Higher Education Institutions in Italy: http://www.study-in-italy.it/php5/study-italy.php?idorizz=2

Sapienza means wisdom or knowledge:

“Sapienza University of Rome was founded in 1303 by Pope Boniface VIII, it is the first University in Rome and the largest University in Europe: a city within a city, with over 700 years of history, 145,000 students, over 4,500 professors and  almost 5,000 people are administrative and technical staff.

Sapienza’s Governance is composed of an internal body: a Vice Rector and a group of Deputy Rectors, charged of specific activities, support the Rector in the management of the University, thanks also the cooperation of ad hoc committees.

Sapienza has a wide academic offer which includes over 300 degree programmes and 250 one or two year professional courses. Sapienza has 116 libraries and 21 museums as well as efficient student services such as Ciao (Information, welcoming and counseling centre), Sort (Counseling and tutorship services) and assistance for disabled students.
Concerning with students’ origin, over 30,000 of them come from all parts of Italy; over 7,000 people come from abroad. Incoming and outgoing Erasmus students are about 1,000 people per year. Sapienza is implementing ICT services for students, such as online enrolment, University e-mail address and wireless hotspots around Campus.

Sapienza plans and carries out important scientific investigations in almost all disciplines, achieving high-standard results both on a national and on an international level, thanks of the work of its 23 faculties, 112 departments and 30 centres devoted to scientific research. There are also more than 150 PhD programmes which include almost all major fields of knowledge.
The first University in Rome is proud to have had many famous scholars among his students, such as the poet Giuseppe Ungaretti, and to be considered an institution of capital importance in the field of archaeological excavations, having achieved significant results in Libya, Syria, Turkey and on the Palatin Hill in Rome. Dealing with the field of Physics ‘students, members of the so called ‘Via Panisperna’ group – including the scientists Enrico Fermi, Edoardo Amaldi and Emilio Segrè – gave a crucial contribute to Physics and left an important heritage in subjects like Quantum Physics, Physics of Disordered Systems and Astrophysics.

Sapienza enhances research by offering opportunities also to international human resources. Thanks to a special programme for visiting professors, many foreign researchers and professors periodically come to Sapienza, consolidating the quality of its education and research programmes.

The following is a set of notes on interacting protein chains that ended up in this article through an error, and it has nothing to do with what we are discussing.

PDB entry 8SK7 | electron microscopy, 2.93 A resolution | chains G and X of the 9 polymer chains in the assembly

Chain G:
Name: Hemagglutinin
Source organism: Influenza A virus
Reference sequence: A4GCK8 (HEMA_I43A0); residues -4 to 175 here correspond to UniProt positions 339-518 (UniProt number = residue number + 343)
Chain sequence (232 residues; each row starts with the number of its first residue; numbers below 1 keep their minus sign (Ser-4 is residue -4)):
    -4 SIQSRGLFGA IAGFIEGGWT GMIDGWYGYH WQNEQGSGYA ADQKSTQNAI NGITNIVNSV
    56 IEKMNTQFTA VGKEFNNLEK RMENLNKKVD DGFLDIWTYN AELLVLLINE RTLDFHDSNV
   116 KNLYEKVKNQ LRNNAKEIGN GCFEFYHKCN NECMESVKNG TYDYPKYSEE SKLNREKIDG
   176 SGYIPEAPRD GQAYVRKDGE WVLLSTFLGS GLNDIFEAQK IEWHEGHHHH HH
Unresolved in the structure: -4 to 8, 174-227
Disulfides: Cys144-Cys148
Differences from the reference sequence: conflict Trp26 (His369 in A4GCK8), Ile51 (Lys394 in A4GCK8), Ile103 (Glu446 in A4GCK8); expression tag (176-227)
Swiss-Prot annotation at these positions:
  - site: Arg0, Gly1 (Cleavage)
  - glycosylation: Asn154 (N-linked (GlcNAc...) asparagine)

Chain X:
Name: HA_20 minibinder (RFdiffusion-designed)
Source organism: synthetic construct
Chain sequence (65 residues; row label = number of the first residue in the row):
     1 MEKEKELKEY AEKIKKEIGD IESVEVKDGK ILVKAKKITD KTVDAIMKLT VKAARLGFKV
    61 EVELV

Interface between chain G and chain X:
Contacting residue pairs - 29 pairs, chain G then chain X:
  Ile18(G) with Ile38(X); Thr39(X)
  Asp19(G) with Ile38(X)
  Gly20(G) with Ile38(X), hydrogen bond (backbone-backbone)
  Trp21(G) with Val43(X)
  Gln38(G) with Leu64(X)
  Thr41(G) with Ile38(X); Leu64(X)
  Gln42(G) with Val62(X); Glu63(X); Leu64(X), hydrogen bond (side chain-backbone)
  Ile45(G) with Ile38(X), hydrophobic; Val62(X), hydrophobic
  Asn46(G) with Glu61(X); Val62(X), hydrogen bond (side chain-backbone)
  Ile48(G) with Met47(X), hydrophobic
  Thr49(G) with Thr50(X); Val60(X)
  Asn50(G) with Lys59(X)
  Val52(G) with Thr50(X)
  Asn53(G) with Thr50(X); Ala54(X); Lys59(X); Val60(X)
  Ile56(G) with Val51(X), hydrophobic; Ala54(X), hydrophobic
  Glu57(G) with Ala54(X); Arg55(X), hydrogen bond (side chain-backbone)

Professor Luigi Frati has been the Rector of Sapienza University since November 2008. He has started a great innovation process which envisages full tax exemption as a prize for outstanding students, elimination of useless structures and reorganization of faculties.
Sapienza University of Rome is a public, autonomous and free university, involved in the development of society through research, higher level of education and international cooperation. “

- From Sapienza Universita de Roma website.


UNIVERSAL DECLARATION OF HUMAN RIGHTS

Whereas recognition of the inherent dignity and of the equal and inalienable rights of all members of the human family is the foundation of freedom, justice and peace in the world.

– First Preamble to the Universal Declaration of Human Rights. 

The principle of universality of human rights is the cornerstone of international human rights law.

http://www.ohchr.org/EN/Issues/Pages/WhatareHumanRights.aspx


MANDATE OF THE U.N. SPECIAL RAPPORTEUR ON FREEDOM OF RELIGION OR BELIEF

Monitoring the mandate of the U.N. Special Rapporteur on Freedom of Religion or Belief

http://www2.ohchr.org/english/issues/religion/index.htm

Open the link above to get the complete history, actions and reports of the mandate of the U.N. Special Rapporteur on Freedom of Religion or Belief.  The mandate is up for review and renewal every three year by the U.N. Human Rights Council.

The most recent cycle is the mandate from 2007-2010.  A new Special Rapporteur on Freedom of Religion or Belief was appointed in June, 2010, Mr. Heiner Bielefeldt of Germany.  The Tandem Project focus under Special Procedures is solely on the mandate of the Special Rapporteur.

The U.N. Human Rights Council every three years draft a resolution for the mandate of the U.N. Special Rapporteur on Freedom of Religion or Belief who serves as an independent expert on human rights and freedom of religion or belief through a process known as Special Procedures.

In 2007 the right to change one’s religion or belief was resisted by Pakistan on behalf of the 57 country Organization of the Islamic Conference (OIC) as a requirement they could not subscribe to. In 2010 Pakistan and the OIC withdrew the objection when the U.N. Human Rights Council dropped 9 (a) from the mandate on freedom of religion or belief without a vote. 

2007 Mandate on Freedom of Religion or Belief (A/HRC/RES/6/37)

In 2007 the U.N.Human Rights Council mandate for the U.N. Special Rapporteur on Freedom of Religion or Belief (A/HRC/RES/6/37) failed to achieve consensus because of objections by Pakistan and the Organization of the Islamic Conference (OIC) over the right to change one’s religion or belief:

9. Urges States:

  • (a) To ensure that their constitutional and legislative systems provide adequate and effective guarantees of freedom of thought, conscience, religion and belief to all without distinction, inter alia, by the provision of effective remedies in cases where the right to freedom of thought, conscience, religion or belief, or the right to practice freely one’s religion, including the right to change one’s religion or belief, is violated;